Clarification on <SG2>

So Rule <SG 2> Says that

Per <G 3> , at the beginning of a Match, each Robot must be smaller than a volume of 18” (457.2 mm) long by 18” (457.2 mm) wide by 18” (457.2 mm) tall. Once the Match begins, Robots may expand, but no horizontal dimension can exceed 36”
(914.4 mm) at any point during the Match.

So the way I thought about this at first was that the robot could expand from an 18" square into an 36" square, horizontally, as seen below.

image

However, The line that confuses me is when it says that

no horizontal dimension can exceed 36” (914.4 mm) at any point during the Match.

As the diagonal of the 36" square is about 51", it is much greater that 36". In that case, then, the robot greatest that the robot could expand to is a circle with a diameter of 36 inches.
image

That means that the greatest size square a robot could expand to is about 25.5
inches:

image

Can I get some clarification on whether this is the case, of if I am just overthinking it?

6 Likes

Your 36" diameter circlular concept is correct (but review the CAD sketch below). The referees will check expansion with a 2-point expansion checking tool: On-Field Robot Expansion Sizing Tool - VEX Robotics

10 Likes

Here’s a Sharpie-CAD sketch that shows how the referee will inspect. IMG_20210602_153956665

6 Likes

This is wrong, it’s actually a reuleaux shape, not a circle.

1 Like

Just think like this: No two points on the robot may exceed 36 inches horizontally, as seen in the picture by @kmmohn . No need to make things complicated.

1 Like

image
Whoops.

9 Likes

Also tagging @kmmohn.

That’s not what the rule says. Let’s take a look at the rule again:

Once the Match begins, Robots may expand, but no horizontal dimension can exceed 36” (914.4 mm) at any point during the Match.

There is no mention of a circle in this definition, because the expansion limit is not (necessarily) a circle. For example, let’s think of a simple shape, say a triangle with sides of length 36", that does not violate this rule but would not fit into a 36" diameter circle. Here is such a triangle superimposed onto a 36" circle:
image
We can also draw other shapes that abide by this rule but do not fit in a circle, such as this reuleaux triangle:
image

These shapes abide by the rule’s requirement that no two points on the robot my measure more than 36" apart, while not fitting within a 36" circle.

Why would the GDC do this instead of a circle/cylinder, you ask? Because a circle/cylinder would be nigh unenforceable. Take a triangular robot for instance that barely fits inside a 36" diameter circle:
image
As you can see, despite only barely fitting within the circle, the largest distance between any two points is several inches less than 36", 31". Say we increase the size of the robot a bit:
image
Now our robot is sticking out of the 36" diameter circle (illegal if that’s what the rule said), but if a ref takes their 36" sizing tool and measures the robot, it will still seem to be more than 2" under the limit. Ultimately, we see that if the limit were actually a circle, it would be impossible to use a linear form of measurement to determine legality, and instead every robot would have to be sized using a large and impractical 36" circular box. In fact, back in ITZ, the rule originally specified a 36" diameter cylinder, but was changed to the current wording for this reason. The current wording is actually enforceable with a simple stick.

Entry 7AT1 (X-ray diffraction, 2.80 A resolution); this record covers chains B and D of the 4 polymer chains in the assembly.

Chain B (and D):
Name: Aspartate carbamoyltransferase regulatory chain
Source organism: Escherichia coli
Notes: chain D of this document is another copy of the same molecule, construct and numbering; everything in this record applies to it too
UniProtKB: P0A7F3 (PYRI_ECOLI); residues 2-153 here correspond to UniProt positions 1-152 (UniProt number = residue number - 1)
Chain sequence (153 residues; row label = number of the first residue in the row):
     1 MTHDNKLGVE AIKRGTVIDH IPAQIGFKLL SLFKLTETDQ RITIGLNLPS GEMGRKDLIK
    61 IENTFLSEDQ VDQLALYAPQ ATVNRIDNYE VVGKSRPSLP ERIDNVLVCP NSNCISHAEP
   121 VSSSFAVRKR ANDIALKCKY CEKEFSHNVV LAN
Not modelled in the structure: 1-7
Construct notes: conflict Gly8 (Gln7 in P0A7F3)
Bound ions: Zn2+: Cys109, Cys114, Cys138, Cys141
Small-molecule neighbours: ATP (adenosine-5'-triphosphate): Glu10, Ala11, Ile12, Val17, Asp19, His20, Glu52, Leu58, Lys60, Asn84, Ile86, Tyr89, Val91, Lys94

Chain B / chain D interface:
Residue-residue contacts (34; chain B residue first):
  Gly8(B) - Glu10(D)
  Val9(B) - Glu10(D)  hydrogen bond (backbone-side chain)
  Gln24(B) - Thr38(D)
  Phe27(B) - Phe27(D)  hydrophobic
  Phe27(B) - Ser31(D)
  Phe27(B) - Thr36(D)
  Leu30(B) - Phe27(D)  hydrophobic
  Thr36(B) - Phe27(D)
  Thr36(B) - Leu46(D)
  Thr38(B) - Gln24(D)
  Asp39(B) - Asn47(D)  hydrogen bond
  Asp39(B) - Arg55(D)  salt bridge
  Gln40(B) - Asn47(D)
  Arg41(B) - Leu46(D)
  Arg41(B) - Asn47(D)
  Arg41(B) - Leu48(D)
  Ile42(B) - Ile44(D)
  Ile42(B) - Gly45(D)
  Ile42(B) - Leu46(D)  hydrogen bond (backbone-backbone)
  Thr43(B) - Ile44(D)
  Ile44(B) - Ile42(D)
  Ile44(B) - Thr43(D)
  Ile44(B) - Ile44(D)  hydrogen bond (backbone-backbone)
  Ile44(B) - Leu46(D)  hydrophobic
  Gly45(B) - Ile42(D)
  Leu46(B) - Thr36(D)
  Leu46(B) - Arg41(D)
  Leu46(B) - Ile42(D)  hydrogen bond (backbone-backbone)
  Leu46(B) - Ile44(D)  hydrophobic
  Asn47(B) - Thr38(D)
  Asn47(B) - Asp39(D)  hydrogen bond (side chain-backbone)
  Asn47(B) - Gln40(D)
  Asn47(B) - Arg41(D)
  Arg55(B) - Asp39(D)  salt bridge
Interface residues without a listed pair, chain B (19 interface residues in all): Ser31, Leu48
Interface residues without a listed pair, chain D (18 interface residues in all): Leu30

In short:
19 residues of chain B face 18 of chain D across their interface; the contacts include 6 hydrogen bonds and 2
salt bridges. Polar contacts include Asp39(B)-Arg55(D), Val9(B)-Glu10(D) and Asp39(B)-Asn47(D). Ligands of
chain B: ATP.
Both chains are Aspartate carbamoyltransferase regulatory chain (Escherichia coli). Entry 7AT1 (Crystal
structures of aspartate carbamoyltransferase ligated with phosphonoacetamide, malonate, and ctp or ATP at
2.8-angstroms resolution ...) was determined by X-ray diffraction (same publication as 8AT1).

24 Likes

Right, in the end, this is what is important, and all that will be used to measure expansion.

Furthermore, the inspector will look at the case that multiple appendages/arms/manipulators could extend, which , if extended at the same time might break the 36" rule, but if only extended one-at-a-time would be OK. The inspector would question if there is “software control” over not extending more than one appendage (hopefully), but also inform the other referees to keep a close eye during the match for that particular robot.

6 Likes

I think it’s important to be precise and not misleading, especially for rules like this. As @VexTeamZ showed, some teams may misinterpret the rule to be talking about a circle, and may design their robots in CAD accordingly, restricting the design of their robots more than is necessary. It is important that we use correct terminology and interpretations in order to avoid this.

12 Likes

how about if I expand two claws alternately, however each claw will not exceed 36inch.方式1 方式2

That would work, but the referee will be watching very closely. I’d suggest some code and limit switches to prove at inspection that they both can’t extend at the same time.

9 Likes

So with the manual update specifying this rule, I just wanted to make sure that I understand everything properly. (I am sorry to revive this thread but I didn’t want to create a new one for my question).

So, when the manual uses the “point-to-point” wording that means that as illustrated below the measurement can be measured on a diagonal correct? I tried to illustrate what I was thinking with this drawing: (this is to scale) image

If I understand correctly both of boxes would be out-of-size because if you take a point to a point (as illustrated with the rotated box) the resulting dimension is greater than 36 inches. Is this correct?

Also, am I reading the rule correctly that a robot that has tipped over while expanded pass 36 inches would be in violation of this rule?

1 Like

yes, you are correct in all of your interpretations

8 Likes

Alright, Thank you.

20char

Update 0.2 seems to have addressed this … however I find the wording odd.

Simply, am I correct thinking that - when measuring horizontally, at no point can a robot be more than 36"? (agreeing with the @kmmohn Sharpie-CAD sketch above.).

the best way I can phrase it is that no two points on the robot can be more than 36" horizontally from each other.

so yes, it seems your interpretation is correct.

8 Likes